Helios Towers targets expanded rural connectivity

Simnikiwe Mzekandaba
By Simnikiwe Mzekandaba, IT in government editor
Johannesburg, 14 Jun 2024
Helios Towers CEO Tom Greenwood.
Helios Towers CEO Tom Greenwood.

Telecoms tower infrastructure company Helios Towers aims to provide coverage for an additional 20 million people by 2026.

So says CEO Tom Greenwood, in an interview with ITWeb, providing a business update and outlining the towerco’s plans to enable rural connectivity.

“At the moment, our 14 000 towers cover around 144 million people. We are forecasting an extra 20 million people covered by our towers by 2026.

“A lot of that comes from the fact that…a lot of people don’t have connectivity, or have low coverage today. Our business exists to enable sharing; enabling mobile operators to roll out at a lower cost than what it would be to do it themselves, which helps in rolling out in more rural locations. Through this, we hope to get more and more people connected in a faster time.

“In some markets, we work closely with the regulators and in collaboration with the mobile operators, in terms of pinpointing the optimum rural locations to roll out. We’ve got an active programme in some markets on that, which is organised pretty well by the regulators.”

Nine is fine

UK-based Helios owns and operates 14 000 telecoms tower sites in eight African markets and one in the Middle East: Tanzania, Democratic Republic of the Congo (DRC), Congo Brazzaville, Ghana, SA, Senegal, Madagascar, Malawi and Oman. Its largest markets in the group are Tanzania, the DRC and Oman.

Greenwood says the towerco is happy with the nine markets it services and is taking time to focus on the quality of the work in those markets. For now, it is not looking to expand further afield, he notes.

Helios is in the middle of its five-year sustainable business strategy, which runs through to 2026, he adds.

“We’ve got a big focus on organic growth in the nine markets in which we operate. A couple of years ago, we had a strategy to geographically expand and diversify the portfolio. From 2020 to 2022, we doubled the business from 7 000 to 14 000 towers, from five markets and now nine markets.

“Following closing the last of the four acquisitions in December 2022, we have been moving well in terms of fully integrating new assets and new people into our group, establishing our business processes across all new markets and driving organic growth across the entire nine-market business.

“In 2023, we had a record year for new organic tenancy rollout, and we’ve had a strong start to 2024.”

The business strategy, he says, focuses on three core pillars: customer service excellence, people and business excellence, and sustainable value creation.

“That’s the shape of how we encapsulate everything and our main focus for the next three years through 2026 is to focus on organic growth and increase the utilisation of our towers.

“The ambition is to get to 2.2 tenants per tower by 2026, and we're at 1.95 per tower as of Q1 and we've got a good runway to get there. Tenancy ratio in this industry is the key driver for a lot of the main metrics that we look at, including margin, return on investment capital and carbon reduction.”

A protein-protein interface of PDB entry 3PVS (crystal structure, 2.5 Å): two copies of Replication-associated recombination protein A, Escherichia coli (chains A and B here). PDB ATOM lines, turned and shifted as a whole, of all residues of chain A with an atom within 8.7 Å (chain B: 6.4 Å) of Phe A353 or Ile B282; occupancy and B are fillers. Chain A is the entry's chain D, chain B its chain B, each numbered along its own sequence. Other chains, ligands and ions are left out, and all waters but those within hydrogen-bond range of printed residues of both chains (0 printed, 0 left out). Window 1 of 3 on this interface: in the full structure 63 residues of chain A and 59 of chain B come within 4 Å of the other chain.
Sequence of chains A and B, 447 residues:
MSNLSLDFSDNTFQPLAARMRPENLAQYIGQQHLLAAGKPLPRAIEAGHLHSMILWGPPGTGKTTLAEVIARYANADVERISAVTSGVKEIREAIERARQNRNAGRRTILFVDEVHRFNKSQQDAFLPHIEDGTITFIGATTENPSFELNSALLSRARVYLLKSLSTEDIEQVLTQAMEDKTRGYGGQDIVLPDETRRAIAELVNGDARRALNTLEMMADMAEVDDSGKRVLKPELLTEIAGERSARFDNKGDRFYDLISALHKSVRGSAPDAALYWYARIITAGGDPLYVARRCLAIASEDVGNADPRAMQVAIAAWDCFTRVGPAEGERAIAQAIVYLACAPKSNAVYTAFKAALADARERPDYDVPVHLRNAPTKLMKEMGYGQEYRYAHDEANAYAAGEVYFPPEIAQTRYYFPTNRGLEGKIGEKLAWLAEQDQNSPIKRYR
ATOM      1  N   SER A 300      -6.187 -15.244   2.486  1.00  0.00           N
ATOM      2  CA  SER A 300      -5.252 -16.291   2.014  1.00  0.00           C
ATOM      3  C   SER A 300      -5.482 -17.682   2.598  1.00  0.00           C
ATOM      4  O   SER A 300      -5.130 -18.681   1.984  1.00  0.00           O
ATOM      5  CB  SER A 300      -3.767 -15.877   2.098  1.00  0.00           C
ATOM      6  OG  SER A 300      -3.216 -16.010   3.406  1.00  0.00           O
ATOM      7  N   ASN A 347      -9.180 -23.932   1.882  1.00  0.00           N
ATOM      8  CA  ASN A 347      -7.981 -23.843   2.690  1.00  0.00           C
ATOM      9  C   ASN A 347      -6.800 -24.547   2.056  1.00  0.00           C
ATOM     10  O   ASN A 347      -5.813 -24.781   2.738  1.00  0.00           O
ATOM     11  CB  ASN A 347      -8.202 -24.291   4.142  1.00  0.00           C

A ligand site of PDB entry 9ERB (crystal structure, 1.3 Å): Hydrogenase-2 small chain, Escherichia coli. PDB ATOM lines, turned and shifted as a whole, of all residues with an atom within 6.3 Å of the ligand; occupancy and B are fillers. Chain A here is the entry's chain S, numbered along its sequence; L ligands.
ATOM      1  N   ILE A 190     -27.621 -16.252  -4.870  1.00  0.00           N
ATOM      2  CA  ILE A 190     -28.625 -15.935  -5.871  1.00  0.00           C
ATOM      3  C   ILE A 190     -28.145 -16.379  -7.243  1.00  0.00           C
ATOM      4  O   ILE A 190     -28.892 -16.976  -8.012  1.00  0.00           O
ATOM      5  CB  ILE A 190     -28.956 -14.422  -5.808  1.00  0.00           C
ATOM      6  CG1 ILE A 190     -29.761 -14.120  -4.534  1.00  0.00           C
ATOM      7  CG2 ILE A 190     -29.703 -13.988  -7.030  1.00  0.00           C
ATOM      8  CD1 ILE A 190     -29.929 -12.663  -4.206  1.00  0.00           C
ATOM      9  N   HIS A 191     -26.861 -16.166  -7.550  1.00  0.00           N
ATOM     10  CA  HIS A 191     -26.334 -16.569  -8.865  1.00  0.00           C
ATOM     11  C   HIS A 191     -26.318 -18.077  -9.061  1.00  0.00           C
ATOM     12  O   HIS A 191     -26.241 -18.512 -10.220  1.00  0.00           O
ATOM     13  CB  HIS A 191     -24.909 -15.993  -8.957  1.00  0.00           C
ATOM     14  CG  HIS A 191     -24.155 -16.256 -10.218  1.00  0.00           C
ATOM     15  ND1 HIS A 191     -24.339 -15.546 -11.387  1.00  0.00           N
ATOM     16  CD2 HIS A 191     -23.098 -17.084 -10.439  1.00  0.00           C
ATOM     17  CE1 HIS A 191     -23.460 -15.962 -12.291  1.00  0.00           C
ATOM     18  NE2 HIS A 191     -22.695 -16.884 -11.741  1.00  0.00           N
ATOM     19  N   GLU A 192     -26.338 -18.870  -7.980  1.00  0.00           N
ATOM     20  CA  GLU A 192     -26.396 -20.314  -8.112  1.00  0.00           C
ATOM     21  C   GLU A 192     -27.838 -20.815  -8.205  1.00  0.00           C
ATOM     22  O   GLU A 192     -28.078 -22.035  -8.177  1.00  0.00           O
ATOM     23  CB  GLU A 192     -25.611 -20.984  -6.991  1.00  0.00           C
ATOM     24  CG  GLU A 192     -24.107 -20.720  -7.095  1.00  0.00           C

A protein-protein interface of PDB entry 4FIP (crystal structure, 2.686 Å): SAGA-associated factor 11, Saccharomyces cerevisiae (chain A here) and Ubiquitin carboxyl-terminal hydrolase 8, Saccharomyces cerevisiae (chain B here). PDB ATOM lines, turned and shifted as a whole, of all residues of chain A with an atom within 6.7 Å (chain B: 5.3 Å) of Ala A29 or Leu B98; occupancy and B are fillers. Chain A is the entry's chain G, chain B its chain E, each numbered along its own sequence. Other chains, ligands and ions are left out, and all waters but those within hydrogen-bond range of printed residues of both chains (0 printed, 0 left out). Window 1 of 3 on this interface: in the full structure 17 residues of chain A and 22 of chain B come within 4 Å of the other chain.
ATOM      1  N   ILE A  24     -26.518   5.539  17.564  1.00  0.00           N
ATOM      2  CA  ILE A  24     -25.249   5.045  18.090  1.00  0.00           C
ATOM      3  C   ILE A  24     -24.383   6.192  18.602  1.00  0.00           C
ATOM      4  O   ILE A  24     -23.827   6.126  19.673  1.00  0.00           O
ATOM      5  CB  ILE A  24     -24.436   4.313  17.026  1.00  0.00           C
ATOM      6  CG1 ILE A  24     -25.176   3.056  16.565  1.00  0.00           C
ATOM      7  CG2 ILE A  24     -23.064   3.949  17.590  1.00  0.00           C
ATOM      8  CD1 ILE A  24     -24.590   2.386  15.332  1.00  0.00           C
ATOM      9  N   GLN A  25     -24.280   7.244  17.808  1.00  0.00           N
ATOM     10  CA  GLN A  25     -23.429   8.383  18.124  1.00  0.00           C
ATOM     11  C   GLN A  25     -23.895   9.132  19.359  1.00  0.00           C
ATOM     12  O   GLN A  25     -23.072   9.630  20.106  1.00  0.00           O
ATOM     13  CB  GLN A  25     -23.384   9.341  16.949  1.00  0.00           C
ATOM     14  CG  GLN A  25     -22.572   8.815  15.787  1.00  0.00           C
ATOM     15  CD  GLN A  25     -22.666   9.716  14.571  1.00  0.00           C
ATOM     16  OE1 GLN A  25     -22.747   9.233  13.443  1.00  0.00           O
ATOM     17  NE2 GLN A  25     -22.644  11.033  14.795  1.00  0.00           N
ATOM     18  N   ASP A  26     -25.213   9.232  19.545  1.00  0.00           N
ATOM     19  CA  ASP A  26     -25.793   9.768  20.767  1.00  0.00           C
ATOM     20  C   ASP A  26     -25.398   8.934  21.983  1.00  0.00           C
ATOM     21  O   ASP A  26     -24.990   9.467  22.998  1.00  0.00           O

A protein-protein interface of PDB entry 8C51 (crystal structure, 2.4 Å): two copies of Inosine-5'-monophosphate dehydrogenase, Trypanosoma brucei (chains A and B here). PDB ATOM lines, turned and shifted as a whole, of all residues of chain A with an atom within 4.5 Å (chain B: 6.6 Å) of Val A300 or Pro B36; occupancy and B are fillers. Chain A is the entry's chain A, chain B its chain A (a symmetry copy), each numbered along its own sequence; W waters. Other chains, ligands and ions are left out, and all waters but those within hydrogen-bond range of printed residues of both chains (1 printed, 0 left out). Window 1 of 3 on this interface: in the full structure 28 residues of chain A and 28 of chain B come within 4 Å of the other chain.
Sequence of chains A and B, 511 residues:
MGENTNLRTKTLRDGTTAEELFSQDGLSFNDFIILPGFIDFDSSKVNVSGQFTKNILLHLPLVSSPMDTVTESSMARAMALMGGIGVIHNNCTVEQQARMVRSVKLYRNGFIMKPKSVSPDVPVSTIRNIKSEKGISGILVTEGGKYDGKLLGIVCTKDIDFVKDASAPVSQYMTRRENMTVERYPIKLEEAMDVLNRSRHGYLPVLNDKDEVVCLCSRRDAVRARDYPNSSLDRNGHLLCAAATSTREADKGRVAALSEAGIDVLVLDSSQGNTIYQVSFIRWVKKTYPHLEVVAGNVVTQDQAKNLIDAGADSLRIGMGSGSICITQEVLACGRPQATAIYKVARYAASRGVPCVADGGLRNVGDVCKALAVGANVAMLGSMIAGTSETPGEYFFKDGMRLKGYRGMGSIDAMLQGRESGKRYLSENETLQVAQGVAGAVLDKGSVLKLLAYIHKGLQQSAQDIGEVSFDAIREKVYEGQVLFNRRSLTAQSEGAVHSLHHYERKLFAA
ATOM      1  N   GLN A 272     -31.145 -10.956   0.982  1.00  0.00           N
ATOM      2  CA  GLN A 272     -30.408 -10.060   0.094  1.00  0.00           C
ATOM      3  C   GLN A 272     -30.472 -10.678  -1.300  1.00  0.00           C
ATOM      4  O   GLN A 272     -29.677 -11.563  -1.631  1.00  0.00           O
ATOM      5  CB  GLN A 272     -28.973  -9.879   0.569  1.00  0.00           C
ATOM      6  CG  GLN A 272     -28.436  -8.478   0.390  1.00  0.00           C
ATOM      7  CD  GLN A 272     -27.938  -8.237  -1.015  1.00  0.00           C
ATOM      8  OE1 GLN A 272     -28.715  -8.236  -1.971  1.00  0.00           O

In SA, the company has been operational since 2019 − a market Greenwood describes as “small but sweet”. It has a little less than 400 sites in the country and is seeing good growth in this market, he notes.

As one of the first on the continent to roll out 5G, Helios is able to take learnings from its South African business to other markets within the business when it comes to 5G rollout, says the CEO. “Strategically, we appreciate those learnings that we get from South Africa as a business location.”

Infrastructure sharing

Telephony firms MTN and Telkom have disposed of their masts and tower portfolios, as they look to streamline their focus on core business operations and zero-in on financial opportunities.

Additionally, it’s “easier” to shift that responsibility to tower companies and allow them to focus on the passive telecoms services, says Greenwood. Besides the environmental benefits, sharing of infrastructure provides a competitive advantage.

“You get a 40% to 50% carbon reduction per tenant through sharing versus everyone having their own towers. There are a lot of reasons for getting that tenancy ratio as high as possible, to enable as much sharing as possible.

“Mobile operators have built up their business through building tower sites to put their antennas on. At some point in that evolution, some mobile operators take a strategic view that the passive element of those sites – the real estate, steel and power systems – is not a competitive advantage anymore, because all of their competitors have sites in similar areas.

“The competitive advantage from a mobile operator’s standpoint becomes the technology side – the antennas and the transmission side of the network and how good that is versus that of a competitor.

“There’s also the customer service, sales distribution…and for that reason a lot of mobile operators in SA, other parts of Africa and across the world have taken the decision to sell their tower assets. This is mainly to realise a large upfront cash payment because the towers are sold for a high price…they also secure a lease or service rate for those sites, which is easy to manage because they’re just dealing with one supplier.”

However, not all mobile operators choose to go this route, he points out. “For example, Vodacom has a different strategy, as do some others around the world.”